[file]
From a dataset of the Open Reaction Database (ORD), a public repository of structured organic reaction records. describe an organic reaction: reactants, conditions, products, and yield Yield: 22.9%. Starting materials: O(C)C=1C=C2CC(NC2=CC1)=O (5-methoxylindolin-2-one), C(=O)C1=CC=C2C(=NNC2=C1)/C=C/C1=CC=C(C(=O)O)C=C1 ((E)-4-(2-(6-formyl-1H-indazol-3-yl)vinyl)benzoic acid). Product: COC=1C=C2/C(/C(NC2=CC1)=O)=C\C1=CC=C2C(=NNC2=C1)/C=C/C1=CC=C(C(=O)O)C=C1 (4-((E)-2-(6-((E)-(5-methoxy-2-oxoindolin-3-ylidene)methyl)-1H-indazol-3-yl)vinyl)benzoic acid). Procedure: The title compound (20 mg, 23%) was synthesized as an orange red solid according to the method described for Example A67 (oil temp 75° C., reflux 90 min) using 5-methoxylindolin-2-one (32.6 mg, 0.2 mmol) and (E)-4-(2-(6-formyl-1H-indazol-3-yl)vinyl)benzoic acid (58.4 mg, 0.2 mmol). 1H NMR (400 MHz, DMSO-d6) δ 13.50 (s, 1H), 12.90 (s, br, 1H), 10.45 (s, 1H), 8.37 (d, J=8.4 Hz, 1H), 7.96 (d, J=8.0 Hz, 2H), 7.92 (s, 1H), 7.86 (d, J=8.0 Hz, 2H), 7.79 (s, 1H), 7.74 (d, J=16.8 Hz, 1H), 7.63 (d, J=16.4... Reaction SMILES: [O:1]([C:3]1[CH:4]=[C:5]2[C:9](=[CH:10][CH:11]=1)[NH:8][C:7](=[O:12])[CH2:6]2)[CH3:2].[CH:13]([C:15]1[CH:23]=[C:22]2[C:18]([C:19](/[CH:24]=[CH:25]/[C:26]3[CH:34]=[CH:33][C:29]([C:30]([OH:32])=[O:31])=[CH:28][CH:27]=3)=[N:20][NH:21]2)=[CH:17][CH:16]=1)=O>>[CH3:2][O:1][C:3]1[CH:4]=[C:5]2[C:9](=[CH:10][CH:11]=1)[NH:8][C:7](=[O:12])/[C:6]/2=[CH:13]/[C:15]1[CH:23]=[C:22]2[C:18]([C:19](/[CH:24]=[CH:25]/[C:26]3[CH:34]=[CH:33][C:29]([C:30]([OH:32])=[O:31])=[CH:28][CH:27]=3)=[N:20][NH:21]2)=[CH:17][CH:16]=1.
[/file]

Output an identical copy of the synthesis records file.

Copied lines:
From a dataset of the Open Reaction Database (ORD), a public repository of structured organic reaction records. describe an organic reaction: reactants, conditions, products, and yield Yield: 22.9%. Starting materials: O(C)C=1C=C2CC(NC2=CC1)=O (5-methoxylindolin-2-one), C(=O)C1=CC=C2C(=NNC2=C1)/C=C/C1=CC=C(C(=O)O)C=C1 ((E)-4-(2-(6-formyl-1H-indazol-3-yl)vinyl)benzoic acid). Product: COC=1C=C2/C(/C(NC2=CC1)=O)=C\C1=CC=C2C(=NNC2=C1)/C=C/C1=CC=C(C(=O)O)C=C1 (4-((E)-2-(6-((E)-(5-methoxy-2-oxoindolin-3-ylidene)methyl)-1H-indazol-3-yl)vinyl)benzoic acid). Procedure: The title compound (20 mg, 23%) was synthesized as an orange red solid according to the method described for Example A67 (oil temp 75° C., reflux 90 min) using 5-methoxylindolin-2-one (32.6 mg, 0.2 mmol) and (E)-4-(2-(6-formyl-1H-indazol-3-yl)vinyl)benzoic acid (58.4 mg, 0.2 mmol). 1H NMR (400 MHz, DMSO-d6) δ 13.50 (s, 1H), 12.90 (s, br, 1H), 10.45 (s, 1H), 8.37 (d, J=8.4 Hz, 1H), 7.96 (d, J=8.0 Hz, 2H), 7.92 (s, 1H), 7.86 (d, J=8.0 Hz, 2H), 7.79 (s, 1H), 7.74 (d, J=16.8 Hz, 1H), 7.63 (d, J=16.4... Reaction SMILES: [O:1]([C:3]1[CH:4]=[C:5]2[C:9](=[CH:10][CH:11]=1)[NH:8][C:7](=[O:12])[CH2:6]2)[CH3:2].[CH:13]([C:15]1[CH:23]=[C:22]2[C:18]([C:19](/[CH:24]=[CH:25]/[C:26]3[CH:34]=[CH:33][C:29]([C:30]([OH:32])=[O:31])=[CH:28][CH:27]=3)=[N:20][NH:21]2)=[CH:17][CH:16]=1)=O>>[CH3:2][O:1][C:3]1[CH:4]=[C:5]2[C:9](=[CH:10][CH:11]=1)[NH:8][C:7](=[O:12])/[C:6]/2=[CH:13]/[C:15]1[CH:23]=[C:22]2[C:18]([C:19](/[CH:24]=[CH:25]/[C:26]3[CH:34]=[CH:33][C:29]([C:30]([OH:32])=[O:31])=[CH:28][CH:27]=3)=[N:20][NH:21]2)=[CH:17][CH:16]=1.